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If I Am Being Honest : A Glimpse Into The Truth Of Struggle

June 14, 2016

Kayla Sluka

If I am being honest, the last two years of my life have felt like a literal Hell on Earth. If I look back, I can see the frayed ends where my life began to unravel. At the time I did not realize this was the beginning of a long hard road. I fell apart; emotionally, physically, spiritually, financially, and communally. Through all of it I kept saying, “this is hard, but it has to get better”. Month after month I kept assuring myself that it HAD to get better. We all know that saying something out loud does not necessarily make it true.

If I am being honest, I hated the struggle. There are countless memes and inspirational quotes that remind us not to give up. But if I’m being honest, I gave up. Multiple times. I tried to see the good in it, but I mostly just shut down. It is a long story and not one necessary for repeating but it was wretched. I constantly struggled between feeling incredibly selfish that I was not facing my struggles with grace. On the other hand, I also struggled with the idea that nobody seemed to care about my struggle.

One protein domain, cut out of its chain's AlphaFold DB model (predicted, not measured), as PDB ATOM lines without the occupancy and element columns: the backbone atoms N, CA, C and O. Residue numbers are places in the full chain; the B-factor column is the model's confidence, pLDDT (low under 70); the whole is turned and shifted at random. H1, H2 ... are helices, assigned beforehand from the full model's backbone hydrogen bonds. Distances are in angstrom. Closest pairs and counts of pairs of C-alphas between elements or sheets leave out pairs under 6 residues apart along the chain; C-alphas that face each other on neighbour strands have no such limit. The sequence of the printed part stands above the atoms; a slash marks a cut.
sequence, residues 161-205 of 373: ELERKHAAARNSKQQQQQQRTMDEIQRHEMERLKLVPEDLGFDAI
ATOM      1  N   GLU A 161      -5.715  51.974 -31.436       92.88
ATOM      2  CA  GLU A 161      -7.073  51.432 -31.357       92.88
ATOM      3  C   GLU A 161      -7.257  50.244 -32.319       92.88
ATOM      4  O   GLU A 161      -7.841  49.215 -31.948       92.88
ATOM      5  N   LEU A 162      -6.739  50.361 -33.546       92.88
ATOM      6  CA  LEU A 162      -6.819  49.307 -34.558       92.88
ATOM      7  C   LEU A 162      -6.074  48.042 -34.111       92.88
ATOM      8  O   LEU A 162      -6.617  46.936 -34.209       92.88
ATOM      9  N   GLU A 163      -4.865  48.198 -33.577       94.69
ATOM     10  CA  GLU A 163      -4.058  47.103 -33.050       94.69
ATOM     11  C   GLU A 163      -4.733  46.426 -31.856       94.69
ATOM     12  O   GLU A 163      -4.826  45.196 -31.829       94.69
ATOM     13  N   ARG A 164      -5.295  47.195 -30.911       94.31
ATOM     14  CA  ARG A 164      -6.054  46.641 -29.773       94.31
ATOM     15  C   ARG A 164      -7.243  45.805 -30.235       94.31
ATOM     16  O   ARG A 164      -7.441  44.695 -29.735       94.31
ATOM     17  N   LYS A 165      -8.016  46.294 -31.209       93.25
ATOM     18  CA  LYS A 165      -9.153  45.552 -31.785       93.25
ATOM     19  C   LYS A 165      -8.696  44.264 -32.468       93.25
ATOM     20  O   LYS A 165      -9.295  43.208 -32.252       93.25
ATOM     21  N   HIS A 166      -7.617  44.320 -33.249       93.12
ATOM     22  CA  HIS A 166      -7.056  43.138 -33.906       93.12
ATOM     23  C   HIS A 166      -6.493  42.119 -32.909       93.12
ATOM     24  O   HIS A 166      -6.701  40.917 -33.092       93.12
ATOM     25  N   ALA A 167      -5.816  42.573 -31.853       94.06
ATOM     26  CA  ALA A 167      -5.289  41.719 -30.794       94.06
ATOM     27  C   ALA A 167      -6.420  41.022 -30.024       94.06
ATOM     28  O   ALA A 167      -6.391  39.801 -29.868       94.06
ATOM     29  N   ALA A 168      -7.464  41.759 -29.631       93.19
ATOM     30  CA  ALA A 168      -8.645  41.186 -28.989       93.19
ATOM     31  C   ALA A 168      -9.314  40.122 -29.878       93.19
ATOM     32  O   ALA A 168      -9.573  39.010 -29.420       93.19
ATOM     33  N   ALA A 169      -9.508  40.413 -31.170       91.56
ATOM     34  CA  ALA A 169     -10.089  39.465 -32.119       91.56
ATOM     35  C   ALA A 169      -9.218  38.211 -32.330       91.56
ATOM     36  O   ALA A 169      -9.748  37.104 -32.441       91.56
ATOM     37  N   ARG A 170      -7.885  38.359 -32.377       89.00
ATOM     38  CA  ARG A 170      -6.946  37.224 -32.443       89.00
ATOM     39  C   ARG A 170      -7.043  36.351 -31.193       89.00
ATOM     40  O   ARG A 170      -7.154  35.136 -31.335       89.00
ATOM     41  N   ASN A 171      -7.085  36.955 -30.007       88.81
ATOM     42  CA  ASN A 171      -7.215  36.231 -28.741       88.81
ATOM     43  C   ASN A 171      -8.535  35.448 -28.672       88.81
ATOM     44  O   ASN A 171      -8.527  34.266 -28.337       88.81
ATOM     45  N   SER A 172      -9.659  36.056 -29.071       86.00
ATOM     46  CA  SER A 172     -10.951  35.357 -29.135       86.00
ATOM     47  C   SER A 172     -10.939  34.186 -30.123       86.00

If I am being honest, I was mad at myself quite a bit. For not opening up more to friends. For opening up and being rejected. For hoping something good was going to come. For not trusting God that He was faithful. For being frustrated and fed up with His plans. For making mistakes. For setting my Bible aside and closing off my heart to hear His sweet voice. For being rejected. For being forgotten. For assuming people thought a certain way about me. For shutting myself off from the world. For wishing I could do better but realizing I did not have the resources to do so. For feeling like my life was failing. For feeling left behind while others succeeded. For feeling jealous of other peoples’ success. I was so angry because I could not be who I wanted to be nor accept who I currently was.

If I am being honest, I felt insecure. I felt judged for not being where I wanted to be. For not partaking in the American dream. When I was not feeling judged, I was feeling irrelevant. My story did not matter because others had it worse. And that was true. Therefore, I felt as though there must have been something wrong for me to want help in my struggle. Because ultimately, I had food (most of the time) and a shelter over my head. Wasn’t that enough, Kayla? If I am being honest, I was far from grateful. And it made me sick because I have traveled far and wide and held the starving orphan. I had seen the metal shacks with no water or electricity. I had seen the crippled man. I had seen the trafficked victim. And they found joy amidst such horrors, yet I could not. I was just a newly married broke girl in her twenties.